In the News April 1
Residential School Survivors Pursue Cause of Justice
Métis Make Specific Demands of the Catholic Church
Following their meeting with Pope Francis, the Métis delegation participated in a news conference where they shared their thoughts. Besides reporting that the hour-long meeting was a chance for three Métis elders to inform the Pope directly of their experience of residential school. Cassidy Caron, the President of the Métis National Council, noted that what Indigenous people want is for Pope Francis to come to Canada and make a heartfelt apology for the crimes the Catholic Church committed against their children in residential schools. But that is only the beginning, she emphasized.
The dictionary definition of the word “apology,” she noted, was “acknowledgement of wrongdoing” and the Métis elders who are the survivors of the residential schools are expecting and looking for the Pope to acknowledge this “wrongdoing that was done by the Catholic Church to these children and to our communities.” She pointed out that the Church must take responsibility for the inter-generational trauma, poverty and other hardships that Métis still face today. She pointed out that the apology will help with the process of healing but that an apology alone will not bring closure.
“An apology is just words and we need to follow that with action. We need action for truth, justice, reconciliation, and healing.” “For truth, we need unfettered access to church and residential school records, so that we can piece together in a better way where our families were when their children were taken from them and where they went to, and which children didn’t return home,” she said.
Ms. Caron also demanded access to the cultural artifacts of the Métis that were taken from their communities to be part of the Vatican collection. This would be necessary “to tell the story of our communities,” she said. For justice to be done, Ms. Caron emphasized that the Métis are looking for a commitment from the Catholic Church to not continue to shield the perpetrators of crimes committed “against our children.” These perpetrators are out there, she noted, and must be brought to justice. She also pointed out that for healing to take place there must be “substantive and direct compensation for our survivors, many of whom live in poverty. This has resulted in the systemic inequities that our people face today.” She also said there must be funding for healing initiatives as directed by the Métis themselves. She said that the Métis children who returned home from residential schools hated themselves. “But we are still here, we love our culture, we love our language,” she said.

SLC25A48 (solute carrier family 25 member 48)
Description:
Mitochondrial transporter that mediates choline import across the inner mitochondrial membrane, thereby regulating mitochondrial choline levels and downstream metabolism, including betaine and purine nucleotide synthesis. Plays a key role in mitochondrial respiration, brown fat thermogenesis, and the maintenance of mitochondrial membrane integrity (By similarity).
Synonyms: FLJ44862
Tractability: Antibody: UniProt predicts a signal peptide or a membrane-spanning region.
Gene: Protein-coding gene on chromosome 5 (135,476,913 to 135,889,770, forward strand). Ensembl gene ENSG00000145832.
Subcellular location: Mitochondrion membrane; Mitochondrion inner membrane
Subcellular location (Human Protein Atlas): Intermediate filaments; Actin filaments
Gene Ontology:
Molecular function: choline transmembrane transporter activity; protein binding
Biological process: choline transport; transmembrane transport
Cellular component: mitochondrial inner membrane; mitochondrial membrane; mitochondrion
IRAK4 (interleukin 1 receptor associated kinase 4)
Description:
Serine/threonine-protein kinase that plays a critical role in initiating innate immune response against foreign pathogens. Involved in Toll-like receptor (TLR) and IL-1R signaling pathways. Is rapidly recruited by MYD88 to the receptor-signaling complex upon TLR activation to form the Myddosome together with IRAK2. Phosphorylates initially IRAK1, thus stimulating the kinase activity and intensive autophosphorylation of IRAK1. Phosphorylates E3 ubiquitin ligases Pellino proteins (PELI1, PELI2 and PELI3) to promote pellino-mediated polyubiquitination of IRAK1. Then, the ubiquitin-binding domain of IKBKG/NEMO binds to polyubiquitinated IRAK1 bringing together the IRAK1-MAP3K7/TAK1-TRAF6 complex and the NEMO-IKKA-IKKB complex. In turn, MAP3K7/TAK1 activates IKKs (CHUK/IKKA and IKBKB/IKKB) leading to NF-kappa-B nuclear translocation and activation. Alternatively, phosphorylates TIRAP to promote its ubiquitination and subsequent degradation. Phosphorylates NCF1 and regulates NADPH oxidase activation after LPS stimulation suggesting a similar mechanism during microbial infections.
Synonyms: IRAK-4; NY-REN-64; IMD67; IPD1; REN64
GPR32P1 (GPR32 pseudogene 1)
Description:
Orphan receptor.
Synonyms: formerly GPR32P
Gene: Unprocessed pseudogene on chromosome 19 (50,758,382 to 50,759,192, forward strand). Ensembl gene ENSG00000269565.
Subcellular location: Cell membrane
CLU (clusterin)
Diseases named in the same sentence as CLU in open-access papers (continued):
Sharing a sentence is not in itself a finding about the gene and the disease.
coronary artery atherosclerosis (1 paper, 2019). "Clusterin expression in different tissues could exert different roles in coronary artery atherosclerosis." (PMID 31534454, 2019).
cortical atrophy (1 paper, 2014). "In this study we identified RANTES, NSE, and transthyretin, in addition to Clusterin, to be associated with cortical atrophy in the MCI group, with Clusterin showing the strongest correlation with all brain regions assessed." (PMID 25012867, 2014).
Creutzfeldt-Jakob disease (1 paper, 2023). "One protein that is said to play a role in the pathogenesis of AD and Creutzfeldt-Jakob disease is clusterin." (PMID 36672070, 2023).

Mitch Case, a member of the Métis community of Sault Ste. Marie and also a member of the Métis delegation to the Vatican, took the occasion to point out that the Métis were excluded from the 2006 Indian Residential School Settlement and the subsequent Truth and Reconciliation Commission proceedings and that the meeting with the Pope is the “first time any Métis survivors have been invited to say anything.”
He pointed out that even if the horrific crimes of the Catholic Church committed against Métis and other Indigenous children had not occurred, the whole Residential School enterprise would still be wrong. “The whole attempt to erase us from this earth is wrong,” he added. He pointed out that it is unacceptable to justify these crimes as something that took place in the past. “There were people at that time who spoke out against these wrongs, and they got fired,” he said. Mr. Case also denounced the role that the Catholic Church played in facilitating the theft of Métis lands by land speculators. “This was done to remove us from our lands so that Canada could claim everything. So here we are a century and a half later with no process […] there is not even a process for us to talk to them [the government] about it. That is quite frankly, unacceptable.”
The Métis delegation called on the Canadian people to continue to walk with them on the path of justice, truth and reconciliation. Pixie Wells, interim president of the Fraser Valley Métis Association, called on Canadians to grow Forget-me-nots, also called the Métis rose, this spring, so “you don’t forget us.” She pointed out that the meeting with the Pope was cordial, but what is needed is concrete action.
(With files from CTV, CBC. Photo: C. Caron)
Renewal Update, posted April 1, 2022.